Revealing the earliest signs of oesophageal cancer

Dr Diana Blaydon
Project period
Jun 2023 - May 2025
Research Institute
Queen Mary University of London
Cancer types
Oesophageal cancer
Award amount

Project aim

The team, led by Dr Diana Blaydon and Professor David Kelsell, are studying how a rare genetic disease causes the most common type of oesophageal cancer. They hope that revealing previously unknown early signs of the disease will help more patients be diagnosed and treated sooner.

Hope for the future

Oesophageal squamous cell carcinoma (OSCC) is an aggressive form of oesophageal cancer that is often diagnosed only once the cancer has already spread. This means survival rates for OSCC are much lower than some other cancers. Understanding the early stages of OSCC is important so that patients can be diagnosed and treated earlier than is currently possible.

Dr Blaydon, Professor Kelsell, and their team are studying a rare disease called tylosis with oesophageal cancer (TOC), which is linked with an increased risk of developing OSCC. By analysing how TOC causes OSCC, the researchers hope to identify early changes that can help us diagnose and treat OSCC patients sooner. This could mean more patients surviving longer as earlier treatments often work better.

Professor David Kelsell

Meet the scientist

Dr Diana Blaydon's first research job was in a genetics lab - she has studied rare, inherited conditions for many years. Knowing that the work she does can make a real difference to people's lives is very motivating to her, and she says "there's no better feeling than the answer to a question being revealed through your own experiments".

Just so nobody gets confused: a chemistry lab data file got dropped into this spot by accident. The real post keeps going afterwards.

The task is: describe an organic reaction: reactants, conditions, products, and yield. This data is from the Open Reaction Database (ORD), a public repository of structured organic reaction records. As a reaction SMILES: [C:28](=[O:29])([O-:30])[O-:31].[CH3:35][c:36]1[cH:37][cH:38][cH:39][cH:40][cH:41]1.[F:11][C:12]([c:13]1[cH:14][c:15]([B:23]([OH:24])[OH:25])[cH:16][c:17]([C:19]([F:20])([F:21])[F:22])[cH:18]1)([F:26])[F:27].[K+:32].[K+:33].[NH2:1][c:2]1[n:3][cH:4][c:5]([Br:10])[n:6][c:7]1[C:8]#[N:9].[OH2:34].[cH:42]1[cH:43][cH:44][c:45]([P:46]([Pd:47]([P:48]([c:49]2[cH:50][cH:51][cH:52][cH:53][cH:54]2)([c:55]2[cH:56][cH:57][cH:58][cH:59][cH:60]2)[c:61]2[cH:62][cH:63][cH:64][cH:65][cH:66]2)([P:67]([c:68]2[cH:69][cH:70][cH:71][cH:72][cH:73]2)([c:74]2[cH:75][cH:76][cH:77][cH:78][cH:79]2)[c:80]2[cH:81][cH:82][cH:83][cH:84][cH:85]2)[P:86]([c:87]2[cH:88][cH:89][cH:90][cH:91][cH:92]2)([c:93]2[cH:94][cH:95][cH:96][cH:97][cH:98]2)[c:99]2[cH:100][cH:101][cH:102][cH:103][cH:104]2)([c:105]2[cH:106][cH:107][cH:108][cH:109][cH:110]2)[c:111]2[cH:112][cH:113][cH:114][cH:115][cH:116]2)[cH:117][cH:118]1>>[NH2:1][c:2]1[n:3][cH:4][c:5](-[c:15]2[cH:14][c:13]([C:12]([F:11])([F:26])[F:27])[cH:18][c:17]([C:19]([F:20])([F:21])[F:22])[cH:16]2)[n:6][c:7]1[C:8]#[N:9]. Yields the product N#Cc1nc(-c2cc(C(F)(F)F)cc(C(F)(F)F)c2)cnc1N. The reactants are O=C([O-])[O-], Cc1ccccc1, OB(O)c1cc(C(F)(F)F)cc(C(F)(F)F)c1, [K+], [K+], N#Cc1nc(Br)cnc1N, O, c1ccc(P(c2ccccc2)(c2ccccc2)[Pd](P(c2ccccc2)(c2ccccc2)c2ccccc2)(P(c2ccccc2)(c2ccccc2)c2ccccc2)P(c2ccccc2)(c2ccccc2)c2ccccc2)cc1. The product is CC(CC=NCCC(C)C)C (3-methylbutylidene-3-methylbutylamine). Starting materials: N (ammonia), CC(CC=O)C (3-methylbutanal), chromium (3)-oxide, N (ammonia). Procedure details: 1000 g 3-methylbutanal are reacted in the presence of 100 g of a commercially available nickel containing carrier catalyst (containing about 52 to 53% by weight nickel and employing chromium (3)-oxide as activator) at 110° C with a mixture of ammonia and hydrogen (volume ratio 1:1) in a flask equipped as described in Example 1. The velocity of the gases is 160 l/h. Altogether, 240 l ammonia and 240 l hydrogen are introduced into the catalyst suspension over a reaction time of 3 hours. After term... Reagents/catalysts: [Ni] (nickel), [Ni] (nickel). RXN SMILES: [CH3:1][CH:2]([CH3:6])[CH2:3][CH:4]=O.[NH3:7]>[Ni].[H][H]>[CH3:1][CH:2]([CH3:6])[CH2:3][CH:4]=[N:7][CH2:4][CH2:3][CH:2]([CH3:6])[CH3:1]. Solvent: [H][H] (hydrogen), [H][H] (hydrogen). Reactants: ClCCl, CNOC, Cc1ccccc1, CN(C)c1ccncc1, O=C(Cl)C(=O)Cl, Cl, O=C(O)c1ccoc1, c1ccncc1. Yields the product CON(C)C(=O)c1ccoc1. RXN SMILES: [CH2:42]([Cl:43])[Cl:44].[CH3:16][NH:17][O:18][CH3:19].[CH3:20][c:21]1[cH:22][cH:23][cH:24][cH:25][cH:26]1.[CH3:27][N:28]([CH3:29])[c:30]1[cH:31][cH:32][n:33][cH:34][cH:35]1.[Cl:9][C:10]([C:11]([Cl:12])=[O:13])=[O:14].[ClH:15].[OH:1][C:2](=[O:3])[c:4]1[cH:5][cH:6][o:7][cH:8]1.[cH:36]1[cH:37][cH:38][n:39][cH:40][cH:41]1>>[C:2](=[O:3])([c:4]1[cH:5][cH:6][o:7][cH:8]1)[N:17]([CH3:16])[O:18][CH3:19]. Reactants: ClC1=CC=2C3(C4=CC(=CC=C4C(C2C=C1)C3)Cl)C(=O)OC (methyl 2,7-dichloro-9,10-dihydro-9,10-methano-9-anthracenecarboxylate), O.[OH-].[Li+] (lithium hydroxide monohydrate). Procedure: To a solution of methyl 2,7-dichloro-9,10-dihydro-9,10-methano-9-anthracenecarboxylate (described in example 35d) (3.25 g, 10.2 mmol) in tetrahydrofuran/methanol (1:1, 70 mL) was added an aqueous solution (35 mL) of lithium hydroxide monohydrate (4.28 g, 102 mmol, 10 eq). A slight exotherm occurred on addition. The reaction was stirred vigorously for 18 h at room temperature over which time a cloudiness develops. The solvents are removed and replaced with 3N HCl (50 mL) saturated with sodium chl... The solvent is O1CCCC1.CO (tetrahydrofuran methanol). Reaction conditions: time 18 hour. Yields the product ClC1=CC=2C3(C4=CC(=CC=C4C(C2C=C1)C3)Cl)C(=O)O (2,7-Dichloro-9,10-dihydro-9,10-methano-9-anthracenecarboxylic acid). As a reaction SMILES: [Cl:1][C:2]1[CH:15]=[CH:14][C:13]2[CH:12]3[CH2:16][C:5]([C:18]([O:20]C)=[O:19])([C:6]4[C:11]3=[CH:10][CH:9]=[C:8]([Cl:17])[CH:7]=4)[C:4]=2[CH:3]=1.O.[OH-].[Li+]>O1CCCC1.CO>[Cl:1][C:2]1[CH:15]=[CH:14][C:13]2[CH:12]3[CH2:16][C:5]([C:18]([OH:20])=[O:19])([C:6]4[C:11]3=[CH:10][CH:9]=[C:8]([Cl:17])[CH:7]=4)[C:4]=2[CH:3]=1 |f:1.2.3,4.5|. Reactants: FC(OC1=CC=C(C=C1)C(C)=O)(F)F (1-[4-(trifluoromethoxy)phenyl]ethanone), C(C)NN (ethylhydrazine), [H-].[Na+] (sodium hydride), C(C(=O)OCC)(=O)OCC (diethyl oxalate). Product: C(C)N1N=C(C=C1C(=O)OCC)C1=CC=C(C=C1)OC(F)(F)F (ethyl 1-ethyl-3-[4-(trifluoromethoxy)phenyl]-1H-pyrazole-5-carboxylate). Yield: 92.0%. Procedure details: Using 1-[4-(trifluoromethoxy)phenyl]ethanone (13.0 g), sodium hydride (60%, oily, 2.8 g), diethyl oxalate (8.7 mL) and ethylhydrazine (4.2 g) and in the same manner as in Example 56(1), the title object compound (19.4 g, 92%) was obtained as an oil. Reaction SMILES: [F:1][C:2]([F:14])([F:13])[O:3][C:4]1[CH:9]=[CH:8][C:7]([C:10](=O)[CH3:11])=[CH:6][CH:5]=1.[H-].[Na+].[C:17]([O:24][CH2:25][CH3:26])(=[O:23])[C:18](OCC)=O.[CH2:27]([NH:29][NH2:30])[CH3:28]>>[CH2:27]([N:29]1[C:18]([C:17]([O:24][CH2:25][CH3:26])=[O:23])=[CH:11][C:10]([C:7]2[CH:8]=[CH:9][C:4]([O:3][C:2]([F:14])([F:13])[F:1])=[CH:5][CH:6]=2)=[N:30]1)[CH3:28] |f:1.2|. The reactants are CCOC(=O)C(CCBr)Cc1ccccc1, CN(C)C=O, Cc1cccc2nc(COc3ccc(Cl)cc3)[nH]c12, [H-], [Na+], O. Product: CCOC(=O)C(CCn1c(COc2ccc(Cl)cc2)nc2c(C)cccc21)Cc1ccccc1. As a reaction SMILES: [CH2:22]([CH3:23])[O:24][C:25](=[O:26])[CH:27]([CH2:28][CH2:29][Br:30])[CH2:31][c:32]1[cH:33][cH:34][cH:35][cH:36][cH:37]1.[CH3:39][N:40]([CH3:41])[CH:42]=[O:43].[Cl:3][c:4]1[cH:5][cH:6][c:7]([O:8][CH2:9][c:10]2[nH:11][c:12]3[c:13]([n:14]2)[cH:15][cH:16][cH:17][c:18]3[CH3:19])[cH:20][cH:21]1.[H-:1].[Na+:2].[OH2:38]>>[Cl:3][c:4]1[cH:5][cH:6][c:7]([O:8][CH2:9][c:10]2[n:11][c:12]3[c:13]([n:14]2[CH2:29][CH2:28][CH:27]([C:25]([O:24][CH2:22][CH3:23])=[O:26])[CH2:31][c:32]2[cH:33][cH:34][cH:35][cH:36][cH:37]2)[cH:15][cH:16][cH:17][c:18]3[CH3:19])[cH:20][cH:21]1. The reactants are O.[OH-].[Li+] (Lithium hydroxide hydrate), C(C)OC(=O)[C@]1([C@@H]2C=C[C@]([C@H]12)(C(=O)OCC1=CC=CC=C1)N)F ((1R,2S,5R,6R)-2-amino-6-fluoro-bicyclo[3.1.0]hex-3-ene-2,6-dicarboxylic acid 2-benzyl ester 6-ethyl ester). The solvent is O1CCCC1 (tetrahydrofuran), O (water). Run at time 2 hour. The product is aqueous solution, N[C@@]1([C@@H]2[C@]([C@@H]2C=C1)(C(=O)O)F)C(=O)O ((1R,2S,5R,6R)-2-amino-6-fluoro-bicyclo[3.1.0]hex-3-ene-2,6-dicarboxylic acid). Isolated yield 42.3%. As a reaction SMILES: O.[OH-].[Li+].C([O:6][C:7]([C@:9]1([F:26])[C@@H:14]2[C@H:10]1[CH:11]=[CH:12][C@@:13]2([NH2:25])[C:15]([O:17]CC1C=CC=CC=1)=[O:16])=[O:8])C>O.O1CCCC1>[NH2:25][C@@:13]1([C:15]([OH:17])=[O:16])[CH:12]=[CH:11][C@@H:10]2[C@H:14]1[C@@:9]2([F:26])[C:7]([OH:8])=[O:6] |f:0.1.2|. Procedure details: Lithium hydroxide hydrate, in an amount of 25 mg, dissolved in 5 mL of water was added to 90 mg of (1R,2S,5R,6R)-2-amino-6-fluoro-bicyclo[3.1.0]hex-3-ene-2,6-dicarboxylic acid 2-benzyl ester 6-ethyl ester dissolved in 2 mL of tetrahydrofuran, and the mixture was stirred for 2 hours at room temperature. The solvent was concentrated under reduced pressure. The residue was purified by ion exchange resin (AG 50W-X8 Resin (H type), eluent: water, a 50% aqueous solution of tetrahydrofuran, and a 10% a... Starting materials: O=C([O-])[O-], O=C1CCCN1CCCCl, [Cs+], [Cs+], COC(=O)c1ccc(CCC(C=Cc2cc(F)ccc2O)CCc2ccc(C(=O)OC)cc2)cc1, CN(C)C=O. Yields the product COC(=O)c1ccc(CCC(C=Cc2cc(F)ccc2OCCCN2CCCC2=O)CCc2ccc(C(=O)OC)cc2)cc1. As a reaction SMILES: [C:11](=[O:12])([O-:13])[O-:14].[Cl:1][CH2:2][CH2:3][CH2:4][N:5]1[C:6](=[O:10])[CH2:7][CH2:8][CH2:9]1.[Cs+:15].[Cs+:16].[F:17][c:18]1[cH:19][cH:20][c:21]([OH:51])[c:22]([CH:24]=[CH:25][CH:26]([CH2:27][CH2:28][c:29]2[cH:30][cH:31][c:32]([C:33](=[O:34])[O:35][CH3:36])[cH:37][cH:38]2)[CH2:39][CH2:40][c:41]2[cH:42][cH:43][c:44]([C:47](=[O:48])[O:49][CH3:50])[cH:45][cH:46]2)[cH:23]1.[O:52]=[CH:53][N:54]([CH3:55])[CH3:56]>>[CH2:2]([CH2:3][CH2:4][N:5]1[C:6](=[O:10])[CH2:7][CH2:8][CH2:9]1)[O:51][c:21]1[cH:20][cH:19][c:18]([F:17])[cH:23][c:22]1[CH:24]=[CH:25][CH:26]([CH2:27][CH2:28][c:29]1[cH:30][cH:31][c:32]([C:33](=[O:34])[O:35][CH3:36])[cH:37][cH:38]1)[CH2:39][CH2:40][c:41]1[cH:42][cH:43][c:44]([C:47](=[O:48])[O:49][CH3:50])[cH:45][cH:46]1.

Outside of the lab, Dr Blaydon loves to travel and try new foods, both whilst travelling and through cooking at home - Korean rice bowls are currently a favourite, though she hasn't managed to visit Korea yet!

The science

TOC is a rare disease caused by specific mutations to a gene called RHBDF2. A patient with TOC has a much higher chance of developing OSCC – by the age of 70, there is a 90% chance they will develop the disease. Some cancers caused by inherited genetic changes tend to happen earlier in life than if they had happened by chance in a patient without the mutation, however that is not the case for TOC – most patients who develop OSCC do so around the same age as other patients. This suggests it could be a good model for studying the earliest stages of OSCC.

Dr Blaydon, Professor Kelsell, and their team are using TOC to study the early stages of OSCC in two ways. First, they will use biopsies from patients with TOC to study how OSCC first appears in human tissue. They will look for biomarkers that might be important for the earliest stages of OSCC. Second, they will use mice with TOC and study how cancer first appears in this case, including any early-stage markers they can find that could then be used as new ways to detect or diagnose OSCC.


The funding from Worldwide Cancer Research allows us to carry out very important experiments that will give us lots of data on the early processes involved in the development of oesophageal squamous cell carcinoma (OSCC). The hope is that this project will reveal novel biomarkers that can eventually be translated into clinical practice to allow early detection of OSCC.
Dr Diana Blaydon

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